Black metal has morphed into many different shapes since the term was first coined on the cover of Venom’s second album. Even the now-classic albums released by Norwegian bands in the early ’90s are referred to as the “second wave” because the changes had already begun, though those albums could justifiably be considered the ones that created the genre as most people now know it, far more than the prototypes of the ’80s. Of course, the morphing has continued with increasing speed from then straight up to through present.
The Dutch band Tarnkappe have little apparent interest in all the spinoffs and mutations that have transformed “black metal” into a genre term of such breadth that it no longer provides much specific guidance about the sound of bands who use it. Their new album Winterwaker (“Guardian of Winter” in English) is firmly rooted in the early ’90s — and it thrives in that cold black soil. Yet Winterwaker still has its own vivid and dynamic personality.
The two members of Tarnkappe come from such bands as Kjeld, Standvast, and Gheestenland. On Winterwaker they rely heavily on the traditional weapons of their trade to create music of scalding intensity — rapidly pistoning blast-beats, the ripple and buzz of tremolo-picking, and high, searing shrieks and snarls. The songs are often more mid-paced than blazing fast — but they’re nonetheless frequently boiling with fierce energy, and the electrifying effect of experiencing that is a part of what makes the album so addictive. But it’s not the only part.
For one thing, Tarnkappe do change things up, bolting into thrashing gallops, bounding into rock beats (with a punk flavor in a few places), and slowing into stalking processionals. The larynx-scarring shrieks turn to throat-bursting yells. The ripping, warlike riffs become bleak and hopeless.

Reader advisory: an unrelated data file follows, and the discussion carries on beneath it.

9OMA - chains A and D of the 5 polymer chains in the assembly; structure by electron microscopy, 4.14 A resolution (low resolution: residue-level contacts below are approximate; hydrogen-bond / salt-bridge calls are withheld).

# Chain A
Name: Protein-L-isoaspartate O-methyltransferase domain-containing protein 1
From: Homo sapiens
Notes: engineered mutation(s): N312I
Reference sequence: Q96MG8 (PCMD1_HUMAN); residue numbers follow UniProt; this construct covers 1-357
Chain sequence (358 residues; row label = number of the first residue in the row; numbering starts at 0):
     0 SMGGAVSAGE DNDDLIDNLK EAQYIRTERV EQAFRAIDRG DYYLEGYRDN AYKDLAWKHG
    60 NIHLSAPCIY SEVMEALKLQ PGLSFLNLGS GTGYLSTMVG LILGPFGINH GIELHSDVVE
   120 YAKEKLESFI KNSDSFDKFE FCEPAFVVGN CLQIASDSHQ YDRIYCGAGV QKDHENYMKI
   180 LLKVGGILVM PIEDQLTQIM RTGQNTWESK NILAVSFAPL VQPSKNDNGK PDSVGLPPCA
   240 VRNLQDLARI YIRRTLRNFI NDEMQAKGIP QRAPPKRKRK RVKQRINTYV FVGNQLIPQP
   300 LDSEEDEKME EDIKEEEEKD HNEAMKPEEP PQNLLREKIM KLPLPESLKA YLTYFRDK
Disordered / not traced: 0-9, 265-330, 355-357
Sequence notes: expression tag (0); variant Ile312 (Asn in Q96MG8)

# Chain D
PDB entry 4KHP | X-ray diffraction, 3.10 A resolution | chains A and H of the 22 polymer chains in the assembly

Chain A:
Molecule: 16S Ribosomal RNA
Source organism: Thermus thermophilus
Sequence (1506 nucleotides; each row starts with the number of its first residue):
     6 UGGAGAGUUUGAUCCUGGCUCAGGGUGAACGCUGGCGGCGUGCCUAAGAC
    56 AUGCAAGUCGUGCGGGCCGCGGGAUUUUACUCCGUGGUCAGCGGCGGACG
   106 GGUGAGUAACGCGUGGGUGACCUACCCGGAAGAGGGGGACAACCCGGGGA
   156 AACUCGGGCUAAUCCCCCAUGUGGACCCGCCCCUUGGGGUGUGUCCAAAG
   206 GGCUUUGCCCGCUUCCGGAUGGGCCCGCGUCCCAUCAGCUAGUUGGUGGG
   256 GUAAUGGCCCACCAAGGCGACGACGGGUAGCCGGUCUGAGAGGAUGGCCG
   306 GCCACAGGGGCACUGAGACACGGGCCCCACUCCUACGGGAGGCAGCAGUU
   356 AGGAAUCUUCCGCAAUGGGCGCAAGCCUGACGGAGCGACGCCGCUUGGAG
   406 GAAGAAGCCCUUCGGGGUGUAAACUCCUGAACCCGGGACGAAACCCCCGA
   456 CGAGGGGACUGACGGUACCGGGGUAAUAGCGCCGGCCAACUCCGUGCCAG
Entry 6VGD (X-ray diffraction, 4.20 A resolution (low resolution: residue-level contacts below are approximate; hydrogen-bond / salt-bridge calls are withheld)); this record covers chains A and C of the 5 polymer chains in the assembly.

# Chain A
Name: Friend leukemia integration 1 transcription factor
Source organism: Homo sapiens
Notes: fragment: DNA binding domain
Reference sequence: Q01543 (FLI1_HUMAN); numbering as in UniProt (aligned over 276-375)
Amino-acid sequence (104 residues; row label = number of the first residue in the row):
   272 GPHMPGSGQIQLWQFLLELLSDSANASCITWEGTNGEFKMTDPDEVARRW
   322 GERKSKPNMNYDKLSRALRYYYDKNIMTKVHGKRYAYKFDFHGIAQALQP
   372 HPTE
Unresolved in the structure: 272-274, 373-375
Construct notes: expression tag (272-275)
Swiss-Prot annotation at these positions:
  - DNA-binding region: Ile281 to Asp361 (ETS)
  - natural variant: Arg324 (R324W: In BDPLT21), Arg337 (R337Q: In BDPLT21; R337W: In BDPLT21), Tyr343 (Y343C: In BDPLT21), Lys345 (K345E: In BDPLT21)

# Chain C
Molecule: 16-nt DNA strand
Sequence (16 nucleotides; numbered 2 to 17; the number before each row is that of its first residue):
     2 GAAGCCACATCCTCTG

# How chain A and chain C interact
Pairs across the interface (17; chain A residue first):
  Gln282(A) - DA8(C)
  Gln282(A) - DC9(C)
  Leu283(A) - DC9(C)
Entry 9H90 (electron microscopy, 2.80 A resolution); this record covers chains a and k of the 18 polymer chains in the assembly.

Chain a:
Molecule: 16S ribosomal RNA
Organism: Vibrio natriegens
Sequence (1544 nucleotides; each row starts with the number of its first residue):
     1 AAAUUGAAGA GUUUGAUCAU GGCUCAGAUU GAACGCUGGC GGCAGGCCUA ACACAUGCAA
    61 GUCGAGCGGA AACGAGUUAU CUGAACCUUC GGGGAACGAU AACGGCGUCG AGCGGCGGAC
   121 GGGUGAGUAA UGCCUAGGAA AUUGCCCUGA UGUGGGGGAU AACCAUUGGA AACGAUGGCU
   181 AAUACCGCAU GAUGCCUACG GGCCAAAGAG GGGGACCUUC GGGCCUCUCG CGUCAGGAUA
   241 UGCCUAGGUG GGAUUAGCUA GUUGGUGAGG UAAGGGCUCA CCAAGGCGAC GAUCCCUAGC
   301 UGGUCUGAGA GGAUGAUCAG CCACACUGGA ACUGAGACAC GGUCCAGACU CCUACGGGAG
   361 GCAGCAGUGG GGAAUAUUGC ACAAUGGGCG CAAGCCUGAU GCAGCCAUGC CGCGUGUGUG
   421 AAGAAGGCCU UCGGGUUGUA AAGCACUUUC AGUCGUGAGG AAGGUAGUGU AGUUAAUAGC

The only song from the album that has appeared so far, the opening track “Bodemkruiper”, is one of the more fiery and blasting tracks on the album, yet even it reveals that Tarnkappe is concerned with melody as much as driving intensity. However, the most emotionally powerful and memorable melodies in Winterwaker don’t fully bloom until the album’s second half, using a technique that’s present throughout the album — combining high, trilling lead guitar measures with a lower, grinding riffs — but doing so in a way that emphasizes grim moods of anguish, desolation, and grief.
The title track “Winterwaker”, which is the first of the album’s final four songs, combines driving thunder with an aching melody that moves in sweeping waves that wash over the listener. It’s bleak and mournful, but in its own chilling way, beautiful. It’s probably my personal favorite on the album, but it has close competitors. “Kale Vlakten, Desolatie” becomes more warlike and even deranged, with an expression of hopelessness that sounds inconsolable, and the grief-stricken melody of “De Hal Van Het Geheugen” is a match in its intensity for the incendiary riffs and pistoning drums that are also present in the song.
By the time the long final track “Hogere Machten” has finished, your psyche is likely to be left scraped and bruised. The pacing on the song is dynamic, but there’s a very dark undercurrent in the music that becomes dissonant, disturbing, and funereal.
I suspect that “old timers” who lived through the surge of grim Scandinavian black metal in the early- to mid-’90s may get a special feeling of nostalgia from Winterwaker, though I can’t know for sure since I was listening to different (and less interesting) music at the time. What I can say is that here in 2016 the album is a powerful and memorable experience, one that mixes fire and ice in a way that holds a firm grip all the way through.
Winterwaker will be released by Hammerheart Records on December 1, 2016. For ordering options, watch these spaces:
As noted earlier, only one track from the album has been made available for listening so far — the opening song “Bodemkruiper”. You can hear it through one of the two players below.